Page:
What is a branch?
Branches are neutral spaces where people from all sections of the community can come together to self-organise and carry out Red Cross / Red Crescent activities. They strengthen community resilience. They are usually defined through National Society statutes, and often relate to a geographical area.
Types of branches

1. Front line branches are the closest level of the National Society to communities. Most National Society services are delivered here, and this is where most volunteers and members are active. They can be called “local units”, “sub-branches”, "local chapters" or “community branches”.

2. Intermediary branches provide services that cannot be delivered at local level, for example specialised disaster response. Their primary role however is to support and coordinate front-line branches. They can be called “regional/ state/ township/ district/ or provincial branches” or “supporting branches.”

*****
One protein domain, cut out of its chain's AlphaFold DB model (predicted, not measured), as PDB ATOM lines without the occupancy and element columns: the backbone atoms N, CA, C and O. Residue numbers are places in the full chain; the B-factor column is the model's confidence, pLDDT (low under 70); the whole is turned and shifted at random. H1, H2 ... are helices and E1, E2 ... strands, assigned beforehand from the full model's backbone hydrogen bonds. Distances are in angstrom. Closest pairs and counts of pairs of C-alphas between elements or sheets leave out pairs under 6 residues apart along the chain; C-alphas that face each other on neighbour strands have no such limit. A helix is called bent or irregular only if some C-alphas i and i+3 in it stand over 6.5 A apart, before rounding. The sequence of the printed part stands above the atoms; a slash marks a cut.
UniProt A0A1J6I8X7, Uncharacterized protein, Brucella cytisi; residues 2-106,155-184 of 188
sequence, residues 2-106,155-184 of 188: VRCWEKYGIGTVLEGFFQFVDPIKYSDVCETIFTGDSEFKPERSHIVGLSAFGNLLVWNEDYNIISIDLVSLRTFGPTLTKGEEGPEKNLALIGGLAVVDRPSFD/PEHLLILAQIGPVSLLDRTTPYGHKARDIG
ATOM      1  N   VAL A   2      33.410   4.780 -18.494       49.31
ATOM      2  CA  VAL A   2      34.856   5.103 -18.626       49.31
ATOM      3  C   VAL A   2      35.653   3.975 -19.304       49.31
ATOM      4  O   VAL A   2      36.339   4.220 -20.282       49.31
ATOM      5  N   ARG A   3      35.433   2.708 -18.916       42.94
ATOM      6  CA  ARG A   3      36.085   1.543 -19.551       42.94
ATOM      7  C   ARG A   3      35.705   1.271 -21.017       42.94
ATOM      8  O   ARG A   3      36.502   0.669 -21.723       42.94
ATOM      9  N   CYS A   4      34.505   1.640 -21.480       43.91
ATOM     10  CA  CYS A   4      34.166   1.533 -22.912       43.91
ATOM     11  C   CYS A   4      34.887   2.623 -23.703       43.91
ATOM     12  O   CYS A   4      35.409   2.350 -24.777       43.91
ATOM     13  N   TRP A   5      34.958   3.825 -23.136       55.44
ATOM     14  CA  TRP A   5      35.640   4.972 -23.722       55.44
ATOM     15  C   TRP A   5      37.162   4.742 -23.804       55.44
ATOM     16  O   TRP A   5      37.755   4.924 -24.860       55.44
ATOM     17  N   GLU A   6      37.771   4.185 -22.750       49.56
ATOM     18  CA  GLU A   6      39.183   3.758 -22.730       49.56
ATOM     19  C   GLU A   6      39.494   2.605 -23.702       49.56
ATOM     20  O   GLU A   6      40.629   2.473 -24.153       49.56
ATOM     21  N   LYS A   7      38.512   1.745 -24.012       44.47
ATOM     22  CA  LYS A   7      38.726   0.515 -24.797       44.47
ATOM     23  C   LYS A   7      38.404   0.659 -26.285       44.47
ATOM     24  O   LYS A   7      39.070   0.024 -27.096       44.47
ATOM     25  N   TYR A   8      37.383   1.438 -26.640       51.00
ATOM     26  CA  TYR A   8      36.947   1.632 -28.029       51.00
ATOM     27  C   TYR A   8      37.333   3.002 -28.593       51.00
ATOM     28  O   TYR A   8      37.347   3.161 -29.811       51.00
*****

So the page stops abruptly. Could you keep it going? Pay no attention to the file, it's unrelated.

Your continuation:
3. Some National Societies now have online branches, which bring people together from across a region, or the country to carry out activities.

While we often think of branches as permanent structures, in some circumstances they can be temporary, linked to a time-bound issue or activity in a specific area

Hear about what a branch is in Australian RC
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Three questions
What types of branch does your National Society have?
How do they relate to one another?
How do National Society Statutes define branch and headquarter relationships?